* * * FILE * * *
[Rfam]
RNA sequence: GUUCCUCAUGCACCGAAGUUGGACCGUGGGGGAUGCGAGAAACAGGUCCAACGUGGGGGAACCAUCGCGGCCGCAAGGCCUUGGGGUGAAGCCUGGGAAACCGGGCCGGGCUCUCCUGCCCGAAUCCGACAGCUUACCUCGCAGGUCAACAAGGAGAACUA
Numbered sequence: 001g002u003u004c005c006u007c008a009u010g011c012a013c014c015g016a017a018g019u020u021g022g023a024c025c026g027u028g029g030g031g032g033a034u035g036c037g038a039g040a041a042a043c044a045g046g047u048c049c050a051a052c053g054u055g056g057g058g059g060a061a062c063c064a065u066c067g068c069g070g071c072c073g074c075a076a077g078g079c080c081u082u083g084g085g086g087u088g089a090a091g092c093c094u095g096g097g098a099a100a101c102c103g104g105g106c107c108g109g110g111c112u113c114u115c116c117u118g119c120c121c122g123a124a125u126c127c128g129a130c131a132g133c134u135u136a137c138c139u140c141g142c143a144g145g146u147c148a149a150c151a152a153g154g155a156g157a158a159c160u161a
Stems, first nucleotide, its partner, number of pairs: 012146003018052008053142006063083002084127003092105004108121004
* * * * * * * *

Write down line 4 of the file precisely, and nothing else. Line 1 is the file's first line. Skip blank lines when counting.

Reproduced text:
Stems, first nucleotide, its partner, number of pairs: 012146003018052008053142006063083002084127003092105004108121004